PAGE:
Fish stock is a terrific thing to have to hand in the kitchen, providing a superb base for soups, stews, chowders, paellas, risottos and more. And don’t feel restricted only to seafood dishes: a robust fish stock will make a delicious base for a pea soup or a miso broth, for example, and lots of Asian dishes too.
Fish stock is expensive to buy – it often hits supermarket shelves round the £2.50 mark for a half-litre – and never as good as home-made. The vital ingredients are often free and, unlike meat stocks, it only takes half an hour to make. Cook up a big batch, allow to cool, transfer to ice trays and stick in the freezer for the best stock cubes in town, whenever you need them.
Makes 1 litre
- 20g butter
- 1 small onion, sliced
- 2 celery sticks, sliced
- 1 large carrot, sliced
- 1 leek, sliced
- 500g-2kg fish trimmings, rinsed in cold water
- 250ml white wine (optional, but preferable)
- 1.5 litres of water
- 1 teaspoon of black or white peppercorns
- 2 bay leaves
- Sprigs of tarragon (or other aromatic herbs)
- Melt the butter in a large pan, and then sauté the onion, celery, carrot and leek for 5-10 minutes, until they start to soften.
- Add the fish trimmings to the pan and cook for another 5 minutes.
- If using white wine, deglaze the pan and cook until it’s almost dry, and then add the water.
- Simmer for 25-30 minutes, and then strain the stock through a chinois or a fine sieve.
- Cool, chill and use within 3 days, or freeze.
1. Be picky
Chefs will choose a white fish for stock over an oily fish such as salmon, mackerel or herring, which are too powerful. Nathan Outlaw recommends turbot, brill or sole, while Rick Stein recommends plaice. We reckon gurnard is pretty good too. Take heed of Hugh Fearnley-Whittingstall’s “golden rule”: “All the fish trimmings must be scrupulously fresh (or fresh when they were frozen). A fish that only just passes the ‘sniff test’ might have fillets that are just about worthy of the frying pan, but its bones will not be worthy of the stock pot.” Gills and guts can turn a stock bitter, so remove them and instead, focus on the fish heads, tail, skin and bones which are the best trimmings.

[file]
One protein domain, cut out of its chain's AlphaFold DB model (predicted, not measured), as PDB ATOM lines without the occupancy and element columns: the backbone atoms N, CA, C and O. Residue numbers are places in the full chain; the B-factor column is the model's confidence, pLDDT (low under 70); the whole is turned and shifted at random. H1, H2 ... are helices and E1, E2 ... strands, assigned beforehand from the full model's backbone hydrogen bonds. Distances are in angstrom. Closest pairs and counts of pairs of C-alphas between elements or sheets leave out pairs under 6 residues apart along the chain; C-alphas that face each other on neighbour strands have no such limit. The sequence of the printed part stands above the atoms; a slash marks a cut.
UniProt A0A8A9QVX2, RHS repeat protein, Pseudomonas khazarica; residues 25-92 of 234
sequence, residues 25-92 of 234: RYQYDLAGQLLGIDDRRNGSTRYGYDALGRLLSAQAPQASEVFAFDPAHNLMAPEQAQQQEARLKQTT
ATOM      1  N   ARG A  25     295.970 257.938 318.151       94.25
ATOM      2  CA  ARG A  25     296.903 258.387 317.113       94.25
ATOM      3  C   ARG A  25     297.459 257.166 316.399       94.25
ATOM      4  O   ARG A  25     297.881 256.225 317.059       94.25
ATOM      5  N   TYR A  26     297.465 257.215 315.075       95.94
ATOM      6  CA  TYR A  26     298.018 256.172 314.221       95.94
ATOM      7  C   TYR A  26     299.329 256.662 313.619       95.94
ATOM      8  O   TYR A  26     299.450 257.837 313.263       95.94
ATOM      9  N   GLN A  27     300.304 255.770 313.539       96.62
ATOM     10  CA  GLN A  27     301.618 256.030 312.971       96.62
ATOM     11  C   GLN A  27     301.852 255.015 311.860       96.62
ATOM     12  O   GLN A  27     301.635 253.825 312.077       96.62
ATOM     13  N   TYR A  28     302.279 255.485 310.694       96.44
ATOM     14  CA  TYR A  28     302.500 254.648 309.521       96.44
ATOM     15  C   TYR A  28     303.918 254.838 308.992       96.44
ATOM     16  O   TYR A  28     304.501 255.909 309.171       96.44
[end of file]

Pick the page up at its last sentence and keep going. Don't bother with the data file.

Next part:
2. Get the veg right
Cut the vegetables into a small dice, so that as much flavour as possible can be extracted during the short cooking time. Hugh Fearnley-Whittingstall goes as far as suggesting grating or shredding the vegetables. Most recipes feature the usual suspects: onion, celery, carrots, leeks, a couple of bayleaves. Interestingly, Rick Stein adds button mushrooms to his fish stock recipe, while other additions might range from a sliced fennel bulb to a couple of bruised garlic cloves.
3. Timing is everything
Neither fish head nor bones need the same temperature or length of cooking as meat stocks. Most recipes suggest that the ingredients cook at a gentle simmer for 25-35 minutes, but there are a few variations. Steve Pini, executive chef for the Fishmongers’ Company, roasts the onion, celery and carrot before adding the fish trimmings and water. For his “roasted fish stock”, Mitch Tonks takes the radical route of blasting his fish trimmings in a hot oven for 30 minutes before transferring them to the stockpot.
Any more than half an hour or so at a gentle simmer and a fish stock will be in danger of turning bitter, or developing a chalky flavour as the calcium salts in the bones start to dissolve. If the stock is not as strongly flavoured as you’d hoped, then remove the head and bones, and reduce the strained stock to concentrate the flavour.